Zirin v. Charles Pfizer & Co., 30821

Decision Date29 March 1961
Docket NumberNo. 30821,30821
Citation128 So.2d 594
CourtFlorida Supreme Court
PartiesBenjamin ZIRIN, trading and doing business as Zirin Enterprises, Petitioner, v. CHARLES PFIZER & CO., Inc., Respondent.

Marchant & Perkins, Miami, for petitioner.

Theobald H. Englehardt and Cheren & Golden, Miami, for respondent.

DREW, Justice.

In addition to alleging a conflict of the decision below with previous decisions of this Court, the petition for certiorari here is accompanied by a certificate of the District Court of Appeal, Third District, under ARTICLE V, SECTION 4(2), FLORIDA CONSTITUTION, F.S.A1., that such decision is one which passes upon a question of great public interest. 2

The respondent asserts that our jurisdiction to review this case is a limited one and not so extensive as that possessed by us in cases of direct appeals and interlocutory reviews by certiorari where this Court has 'such jurisdiction as may be necessary to complete determination of the cause on review.' 3 In this regard, respondent urges that we have the duty of determining what is a proper question within the scope of our power of review; moreover, respondent contends that our jurisdiction is limited to a decision on the question certified.

The first part of these contentions was finally decided by us in the case of Susco Car Rental System of Florida v. Leonard, Fla.1959, 112 So.2d 832, 834, 835, wherein the Court held, inter alia:

'The preliminary contention by respondents in this Court is that the question decided was not one of 'great public interest' in the constitutional sense; that the court erred in so certifying; and that consequently this Court is without jurisdiction in the premises.

'Whatever merit this argument might have had before the District Court in opposition to issuance of the certificate, the language of Article V does not, on its face, leave the point open to contest in this forum. Our jurisdiction in this class of cases is that we 'may review by certiorari any decision of a district court of appeal * * * that passes upon a question certified by the district court of appeal to be of great public interest.' (Emphasis supplied.) Certification is plainly a condition precedent to any review here upon this ground. A negative decision by the district court in the exercise of its discretion in a given case would certainly present no basis for review under the quoted language. Similarly, where a decision involves a question which has, incontrovertibly, been 'certified by the district court of appeal to be of great public interest,' then the specified condition has been fully met. No review or redetermination of the point is necessary or even proper unless by some stretch of reasoning the exercise of the power of certification could be found reviewable under related clauses defining other areas of appellate jurisdiction of this Court.' (Emphasis theirs.)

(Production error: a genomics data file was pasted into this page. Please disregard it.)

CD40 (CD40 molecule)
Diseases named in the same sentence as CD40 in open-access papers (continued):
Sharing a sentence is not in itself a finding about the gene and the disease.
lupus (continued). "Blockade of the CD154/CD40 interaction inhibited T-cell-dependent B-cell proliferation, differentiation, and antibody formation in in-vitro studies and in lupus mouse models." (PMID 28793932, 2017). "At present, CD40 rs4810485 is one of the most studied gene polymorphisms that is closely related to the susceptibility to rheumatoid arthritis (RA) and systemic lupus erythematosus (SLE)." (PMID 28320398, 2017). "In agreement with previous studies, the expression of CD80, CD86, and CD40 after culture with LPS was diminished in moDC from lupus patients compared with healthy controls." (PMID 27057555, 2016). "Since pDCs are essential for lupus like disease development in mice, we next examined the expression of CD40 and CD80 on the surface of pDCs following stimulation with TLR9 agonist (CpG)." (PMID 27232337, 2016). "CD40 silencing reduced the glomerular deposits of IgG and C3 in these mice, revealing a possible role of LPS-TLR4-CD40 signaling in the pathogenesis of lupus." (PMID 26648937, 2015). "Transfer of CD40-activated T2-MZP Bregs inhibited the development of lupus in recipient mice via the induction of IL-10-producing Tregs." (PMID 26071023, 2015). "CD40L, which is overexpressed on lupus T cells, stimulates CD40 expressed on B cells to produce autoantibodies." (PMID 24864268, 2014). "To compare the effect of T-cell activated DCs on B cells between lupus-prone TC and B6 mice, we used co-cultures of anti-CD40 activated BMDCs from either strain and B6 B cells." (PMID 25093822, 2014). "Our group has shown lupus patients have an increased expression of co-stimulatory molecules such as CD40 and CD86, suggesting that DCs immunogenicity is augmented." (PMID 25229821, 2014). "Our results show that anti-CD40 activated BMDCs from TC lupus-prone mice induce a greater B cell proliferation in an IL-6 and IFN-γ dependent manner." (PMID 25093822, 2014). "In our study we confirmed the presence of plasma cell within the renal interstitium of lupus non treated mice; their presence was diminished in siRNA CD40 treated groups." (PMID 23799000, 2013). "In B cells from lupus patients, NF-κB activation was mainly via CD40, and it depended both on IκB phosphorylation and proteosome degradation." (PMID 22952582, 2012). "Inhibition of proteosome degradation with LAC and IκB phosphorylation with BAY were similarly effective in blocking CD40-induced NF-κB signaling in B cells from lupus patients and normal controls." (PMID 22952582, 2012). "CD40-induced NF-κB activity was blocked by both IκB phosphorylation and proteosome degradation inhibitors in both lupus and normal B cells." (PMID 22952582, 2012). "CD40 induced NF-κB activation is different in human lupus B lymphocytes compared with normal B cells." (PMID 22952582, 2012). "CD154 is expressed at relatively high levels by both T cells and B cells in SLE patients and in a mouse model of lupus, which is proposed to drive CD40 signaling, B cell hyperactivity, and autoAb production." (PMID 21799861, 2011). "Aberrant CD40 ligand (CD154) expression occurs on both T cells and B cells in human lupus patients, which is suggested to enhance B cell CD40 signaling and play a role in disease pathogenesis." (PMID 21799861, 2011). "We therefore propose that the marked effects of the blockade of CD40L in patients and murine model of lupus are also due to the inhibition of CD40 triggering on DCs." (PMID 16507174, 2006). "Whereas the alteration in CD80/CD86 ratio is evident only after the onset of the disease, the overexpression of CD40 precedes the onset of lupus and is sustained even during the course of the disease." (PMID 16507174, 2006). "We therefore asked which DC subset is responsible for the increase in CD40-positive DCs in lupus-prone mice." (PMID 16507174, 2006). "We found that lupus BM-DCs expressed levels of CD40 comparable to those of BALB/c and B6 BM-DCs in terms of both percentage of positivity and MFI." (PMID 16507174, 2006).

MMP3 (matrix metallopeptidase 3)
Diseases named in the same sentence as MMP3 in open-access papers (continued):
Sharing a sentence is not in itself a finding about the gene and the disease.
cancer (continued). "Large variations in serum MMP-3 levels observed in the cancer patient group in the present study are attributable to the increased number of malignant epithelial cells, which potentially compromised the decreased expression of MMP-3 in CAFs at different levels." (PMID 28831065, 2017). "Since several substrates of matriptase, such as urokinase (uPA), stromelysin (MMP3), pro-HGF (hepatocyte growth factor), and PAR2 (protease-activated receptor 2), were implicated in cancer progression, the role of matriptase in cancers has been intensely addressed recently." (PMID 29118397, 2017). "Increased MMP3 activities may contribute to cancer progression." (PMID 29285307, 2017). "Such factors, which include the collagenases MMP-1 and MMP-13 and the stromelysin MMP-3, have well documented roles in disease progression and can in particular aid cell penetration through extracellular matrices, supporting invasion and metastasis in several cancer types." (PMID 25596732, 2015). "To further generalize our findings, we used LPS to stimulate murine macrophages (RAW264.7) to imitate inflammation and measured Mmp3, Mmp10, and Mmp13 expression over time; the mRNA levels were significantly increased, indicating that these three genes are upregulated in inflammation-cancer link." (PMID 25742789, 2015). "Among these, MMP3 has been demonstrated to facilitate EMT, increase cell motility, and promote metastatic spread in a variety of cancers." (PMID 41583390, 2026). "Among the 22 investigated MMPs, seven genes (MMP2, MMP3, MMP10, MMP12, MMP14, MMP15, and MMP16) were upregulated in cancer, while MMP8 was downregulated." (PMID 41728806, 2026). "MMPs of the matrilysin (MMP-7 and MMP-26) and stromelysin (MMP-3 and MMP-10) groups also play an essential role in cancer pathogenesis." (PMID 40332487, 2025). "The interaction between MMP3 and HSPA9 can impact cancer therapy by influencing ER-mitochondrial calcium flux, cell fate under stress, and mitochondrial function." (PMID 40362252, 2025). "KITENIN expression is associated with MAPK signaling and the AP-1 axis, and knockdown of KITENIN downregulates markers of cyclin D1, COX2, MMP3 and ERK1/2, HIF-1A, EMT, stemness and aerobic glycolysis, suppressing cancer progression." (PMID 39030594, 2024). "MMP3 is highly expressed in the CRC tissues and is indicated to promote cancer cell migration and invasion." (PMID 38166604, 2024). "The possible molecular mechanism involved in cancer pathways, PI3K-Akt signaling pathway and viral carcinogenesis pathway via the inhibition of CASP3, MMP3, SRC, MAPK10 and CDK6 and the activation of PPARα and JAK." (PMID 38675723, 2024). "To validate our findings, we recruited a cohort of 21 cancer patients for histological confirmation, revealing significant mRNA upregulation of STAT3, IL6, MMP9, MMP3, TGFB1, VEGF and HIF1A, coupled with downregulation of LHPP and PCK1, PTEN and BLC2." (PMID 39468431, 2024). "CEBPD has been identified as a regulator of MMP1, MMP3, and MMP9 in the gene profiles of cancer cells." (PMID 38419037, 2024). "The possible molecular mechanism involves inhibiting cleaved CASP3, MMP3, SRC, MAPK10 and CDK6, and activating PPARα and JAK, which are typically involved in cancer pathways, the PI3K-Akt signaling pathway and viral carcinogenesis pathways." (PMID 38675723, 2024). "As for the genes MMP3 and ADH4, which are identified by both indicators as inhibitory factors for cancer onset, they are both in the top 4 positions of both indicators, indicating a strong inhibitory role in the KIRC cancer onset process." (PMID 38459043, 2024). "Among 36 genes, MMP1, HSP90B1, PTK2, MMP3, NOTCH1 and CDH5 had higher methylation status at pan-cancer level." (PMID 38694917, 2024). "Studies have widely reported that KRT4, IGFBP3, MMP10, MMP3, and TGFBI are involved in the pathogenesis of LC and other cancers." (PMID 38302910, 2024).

The second contention that we are limited in our review to the 'question' is seen to be without merit by a simple analysis of the constitutional provision itself. In each of the three instances mentioned where we may exercise our judgment to review by certiorari the subject of the sentence is 'any decision of a district court * * *.' A decision encompasses the opinion and judgment 4 and is generally regarded as determinative of the case, not merely a part of it. It is not the question of great public interest in a decision that we are concerned with but the decision that passes upon such a question. 5 Needless steps in litigation should be avoided wherever possible and courts should always bear in mind the almost universal command of constitutions that justice should be administered without 'sale, denial or delay.' Piecemeal determination of a cause by our appellate court should be avoided and when a case is properly lodged here there is no reason why it should not then be terminated here. In the Lissenden 6 case we said, with respect to appeals and in discussing an analogous matter '[m]oreover, the efficient and speedy administration of justice is * * * promoted' by doing so.

An examination of the cases that have been before us under this provision of the Constitution cited in footnote 5 reveals that there is no pattern as to the type of decisions which have been certified by the district courts of appeal as deciding questions of great public interest. Such inconsistency is to be anticipated and is not, as we indicated in the Susco case, supra, a 'point open to contest in this forum.'

However, our constitutional prerogative exists in the permissive word 'may' in that part of Article V reading, 'may review by certiorari any question of a district court of appeal * * * that passes upon a question certified by the district court of appeal to be of great public interest.' The mandate is clearly jurisdictional in nature and is satisfied, we have said, upon the certification of the district court to this Court. Jurisdiction being vested in us does not mean that we are required to decide the case and this is obvious from the very language of the sentence itself.